By Chris Dyer | LINCOLN, NE -- With its two GOP councilmen abstaining, the Lincoln, Nebraska City Council on a 5-0 partisan vote approved expanding the city’s civil rights protections to LGBT people Monday evening. The five Democrats -- Carl Eskridge, DiAnna Schimek, Gene Carroll, Doug Emery and Jonathan Cook -- voted yes while Republicans -- Adam Hornung and Jon Camp -- abstained, saying they had a conflict of interest.
“Prejudice and discrimination are never right in this community for any reasons,” said Councilman Carl Eskridge, sponsor of the new ordinance change said after the vote. “This is good for Lincoln. It says this is a progressive community, open to whoever chooses to come... a welcoming city... a respectful community to live, work, play and raise families,” he said.
According to the Lincoln Journal-Star newspaper, two conservative right wing christian advocacy groups will be organizing a petition drive to stop the proposal from going into effect until there is a city-wide vote on the issue.
The Nebraska Family Council and Family First will be distributing petitions to collect the more than 2,500 signatures of registered city voters needed to get the issue on the ballot, said Al Riskowski, executive director of Nebraska Family Council. Under a provision of the city's charter, the coalition has just 15 days to collect the signatures.
In a six-and-a-half hour marathon hearing a week ago Monday, the council heard from more than 70 people expressing their opinions, for and against, the proposed ordinance that would protect gay and transgender citizens from discrimination in employment, housing and public accommodations.
Lincoln's amendment says that decisions about whether you can be hired or not hired, fired or not fired, or denied housing cannot be based on who you live with or who you have a relationship with.
The Omaha City Council recently added similar anti-discrimination protection for gay, lesbian, bisexual and transgender people to its civil rights ordinance.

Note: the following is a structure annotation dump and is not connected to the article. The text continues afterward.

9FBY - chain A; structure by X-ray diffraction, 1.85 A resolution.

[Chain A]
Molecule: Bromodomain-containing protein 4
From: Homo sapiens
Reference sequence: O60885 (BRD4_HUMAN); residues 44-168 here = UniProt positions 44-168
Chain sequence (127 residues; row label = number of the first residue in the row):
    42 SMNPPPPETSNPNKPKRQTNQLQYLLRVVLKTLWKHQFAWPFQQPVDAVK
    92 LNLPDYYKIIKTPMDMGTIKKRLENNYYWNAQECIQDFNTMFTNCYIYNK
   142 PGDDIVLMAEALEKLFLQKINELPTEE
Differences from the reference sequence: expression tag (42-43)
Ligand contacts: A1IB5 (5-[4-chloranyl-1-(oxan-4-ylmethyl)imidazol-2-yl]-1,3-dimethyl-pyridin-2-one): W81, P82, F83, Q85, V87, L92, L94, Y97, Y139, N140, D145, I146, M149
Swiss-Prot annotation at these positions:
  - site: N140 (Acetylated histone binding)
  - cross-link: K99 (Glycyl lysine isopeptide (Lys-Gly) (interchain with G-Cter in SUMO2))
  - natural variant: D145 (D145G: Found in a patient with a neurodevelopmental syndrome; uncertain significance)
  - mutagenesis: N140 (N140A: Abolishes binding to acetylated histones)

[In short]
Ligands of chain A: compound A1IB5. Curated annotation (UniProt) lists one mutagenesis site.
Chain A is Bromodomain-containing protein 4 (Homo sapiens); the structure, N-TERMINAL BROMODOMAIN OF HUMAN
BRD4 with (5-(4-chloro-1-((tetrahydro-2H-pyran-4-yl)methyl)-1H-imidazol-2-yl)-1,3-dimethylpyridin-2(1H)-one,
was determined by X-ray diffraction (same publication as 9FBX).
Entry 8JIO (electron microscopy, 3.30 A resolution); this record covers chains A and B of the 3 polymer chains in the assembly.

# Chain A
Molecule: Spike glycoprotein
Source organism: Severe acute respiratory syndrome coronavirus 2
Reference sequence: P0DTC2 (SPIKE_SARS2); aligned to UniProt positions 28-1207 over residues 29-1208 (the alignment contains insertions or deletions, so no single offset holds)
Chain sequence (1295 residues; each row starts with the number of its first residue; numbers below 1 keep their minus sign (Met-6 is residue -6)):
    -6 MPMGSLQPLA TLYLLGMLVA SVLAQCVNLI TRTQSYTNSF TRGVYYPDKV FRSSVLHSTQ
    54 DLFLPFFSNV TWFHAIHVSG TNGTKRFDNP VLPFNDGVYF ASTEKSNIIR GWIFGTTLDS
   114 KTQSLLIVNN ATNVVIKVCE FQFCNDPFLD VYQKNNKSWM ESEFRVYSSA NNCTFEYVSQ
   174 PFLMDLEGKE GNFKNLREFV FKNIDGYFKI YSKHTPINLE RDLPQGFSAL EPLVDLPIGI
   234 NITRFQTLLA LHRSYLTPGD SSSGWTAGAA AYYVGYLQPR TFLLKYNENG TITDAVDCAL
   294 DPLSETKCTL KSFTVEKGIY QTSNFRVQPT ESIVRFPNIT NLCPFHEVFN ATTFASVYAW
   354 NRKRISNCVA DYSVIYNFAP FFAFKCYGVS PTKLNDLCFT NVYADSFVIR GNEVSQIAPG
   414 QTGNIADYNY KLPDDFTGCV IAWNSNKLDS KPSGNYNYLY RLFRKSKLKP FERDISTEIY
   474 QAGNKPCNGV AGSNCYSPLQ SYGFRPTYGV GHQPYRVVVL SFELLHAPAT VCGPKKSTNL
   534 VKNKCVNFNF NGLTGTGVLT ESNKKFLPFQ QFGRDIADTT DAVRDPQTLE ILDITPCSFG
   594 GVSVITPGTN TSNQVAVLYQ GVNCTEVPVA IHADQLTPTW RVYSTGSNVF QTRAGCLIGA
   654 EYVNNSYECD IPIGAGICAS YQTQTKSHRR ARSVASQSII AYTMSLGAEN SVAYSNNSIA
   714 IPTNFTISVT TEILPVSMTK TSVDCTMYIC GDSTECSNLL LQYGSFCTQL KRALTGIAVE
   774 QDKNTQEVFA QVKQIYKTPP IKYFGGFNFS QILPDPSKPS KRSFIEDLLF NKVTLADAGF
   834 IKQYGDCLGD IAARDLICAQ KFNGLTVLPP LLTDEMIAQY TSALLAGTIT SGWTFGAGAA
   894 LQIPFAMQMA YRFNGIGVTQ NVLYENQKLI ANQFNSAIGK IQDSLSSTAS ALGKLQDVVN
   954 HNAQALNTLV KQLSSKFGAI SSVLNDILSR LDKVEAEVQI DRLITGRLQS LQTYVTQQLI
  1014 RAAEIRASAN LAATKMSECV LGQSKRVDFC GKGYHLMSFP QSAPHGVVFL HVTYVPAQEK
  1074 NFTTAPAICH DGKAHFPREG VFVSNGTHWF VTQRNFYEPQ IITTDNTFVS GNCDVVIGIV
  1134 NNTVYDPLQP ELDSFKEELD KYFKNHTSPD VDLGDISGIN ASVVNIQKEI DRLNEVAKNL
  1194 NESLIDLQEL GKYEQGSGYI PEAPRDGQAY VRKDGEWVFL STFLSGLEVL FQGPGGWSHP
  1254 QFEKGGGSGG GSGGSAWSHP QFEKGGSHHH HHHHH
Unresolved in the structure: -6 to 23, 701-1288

Councilman Adam Hornung said he had a conflict of interest because he felt the council vote violated state law.Hornung said he was relying on a recent state attorney general’s opinion that said city civil rights law could only be expanded by a vote of the people or through legislation passed by the Unicameral.
The original civil rights language was an amendment to the city charter, approved by a city-wide vote in 1966, Horning pointed out.Several other categories -- familial status, age and disability -- were later added by a City Council vote.
The recent attorney general’s opinion also is a primary reason for the referendum campaign to get the issue on a city-wide ballot, according to Riskowski. ~ The Lincoln Journal-Star
The statute used by the attorney general to argue that cities don’t have the authority to go beyond state law actually includes words allowing cities to pass ordinances that are more comprehensive than state law, Lincoln City Attorney Rod Confer argued.
“This is an issue of basic fairness,” Lincoln’s Mayor, Chris Beutler said. “No one should live in fear of losing a job or housing because of sexual orientation or gender identity. Lincoln is the capital city of the state whose motto is ‘Equality before the law.’ It’s time to make those words ring true.”
Opponents said the ordinance would impinge upon their religious freedoms by requiring them to accept behavior they consider immoral.
“You just create a very difficult environment in the state if you start allowing various cities to have new protected classes,” said the Rev. Al Riskowski, executive director of the Nebraska Family Council.